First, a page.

DEAR DR. ROACH: I have a problem called "shy bladder," which has put me in a legal predicament. I was pulled over for speeding (which I was). After passing a breathalyzer twice, I was taken to the police station to give a urine sample. I was unable to do so.
I was told I was acting nervous, but I was on the verge of a panic attack from anxiety. Normally I wait in public restrooms until I am alone before I can go. If someone comes in, I will shut off as if there were a valve.
I was given a citation for DUI for refusal. I have an upcoming court date and was hoping for any useful information. — M.F.
ANSWER: I have no expertise in legal matters, and you need an experienced attorney more than medical advice at the moment. Still, I hope that an explanation of "shy bladder" — the medical term is "paruresis" — may be useful. It is more common than you might think; a conservative estimate is 3% of the population, with more of them men.
Many people occasionally have some difficulty urinating in public bathrooms, but to be diagnosed with the disorder paruresis, the symptoms must be severe enough to interfere with daily life. I can't recall discussing this with a single patient, so it's clear that many or most people are unwilling to bring this up with their doctor.
Paruresis is thought to be related to anxiety disorders, and people who experience it are likely to have other mental health issues, including depression and obsessive-compulsive disorder — or your anxiety-related panic attack. Treatment for paruresis is usually with cognitive-behavioral therapy.
I did some reading at the International Paruresis Association (https://paruresis.org/) and found some legal implications that might help you or your attorney, as well as information of general interest and about support groups.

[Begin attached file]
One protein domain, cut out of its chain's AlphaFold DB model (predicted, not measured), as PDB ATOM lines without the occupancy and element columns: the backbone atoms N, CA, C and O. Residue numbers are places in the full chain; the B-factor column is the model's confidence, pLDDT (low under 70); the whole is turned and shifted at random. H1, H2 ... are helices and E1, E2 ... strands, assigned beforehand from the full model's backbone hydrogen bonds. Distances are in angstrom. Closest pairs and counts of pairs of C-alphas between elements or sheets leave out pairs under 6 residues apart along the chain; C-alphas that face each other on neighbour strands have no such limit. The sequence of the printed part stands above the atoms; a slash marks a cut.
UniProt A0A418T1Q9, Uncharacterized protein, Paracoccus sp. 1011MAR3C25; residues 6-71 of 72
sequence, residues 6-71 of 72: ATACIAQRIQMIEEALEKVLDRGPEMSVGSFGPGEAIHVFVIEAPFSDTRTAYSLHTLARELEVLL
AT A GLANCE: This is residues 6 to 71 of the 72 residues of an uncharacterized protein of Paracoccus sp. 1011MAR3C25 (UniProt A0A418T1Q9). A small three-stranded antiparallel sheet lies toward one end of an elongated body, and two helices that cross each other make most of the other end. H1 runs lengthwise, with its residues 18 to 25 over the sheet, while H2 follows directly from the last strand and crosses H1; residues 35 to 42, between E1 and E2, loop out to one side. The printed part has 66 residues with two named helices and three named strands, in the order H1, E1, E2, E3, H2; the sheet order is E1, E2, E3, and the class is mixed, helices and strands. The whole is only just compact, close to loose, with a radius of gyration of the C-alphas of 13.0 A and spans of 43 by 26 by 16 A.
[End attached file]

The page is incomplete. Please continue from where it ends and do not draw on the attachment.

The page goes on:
DEAR DR. ROACH: I had two cardiac bypasses 30 years ago. The surgeon said the bypasses were good for about 10 years. As predicted, I began to have a little angina about 10 years after the surgery. About that time, I had read an article about external counterpulsation, but my cardiologist totally dismissed it. So I reasoned a way to get more blood to my heart: For 20 years, I have spent three to four hours per week lying on the sofa with my feet elevated about 45 degrees. I'm 87 years old and enjoy almost perfect health. What do you think? — C.W.
ANSWER: External counterpulsation has never caught on, despite the fact it was shown effective at decreasing angina and the need for nitroglycerine. It works by using cuffs on the calves, thighs and pelvis, and squeezing them in time to the person's EKG. This reduces the amount of work the heart needs to do and provides a bit more blood flow to the heart. It also stimulates new blood vessels, but the exact mechanism of how it works remains a bit mysterious.
Raising your legs increases the return of blood to the heart through the veins. Since it is working on the vein side, not the artery side (where external counterpulsation is thought to work), it is not working the same way as ECP.
I can't argue about your results, though. Being 87 and in almost perfect health is remarkable. I often discuss the value of exercise in older people, but maybe rest is important as well.
Dr. Roach regrets that he is unable to answer individual letters, but will incorporate them in the column whenever possible. Readers may email questions to ToYourGoodHealth@med.cornell.edu or send mail to 628 Virginia Dr., Orlando, FL 32803.
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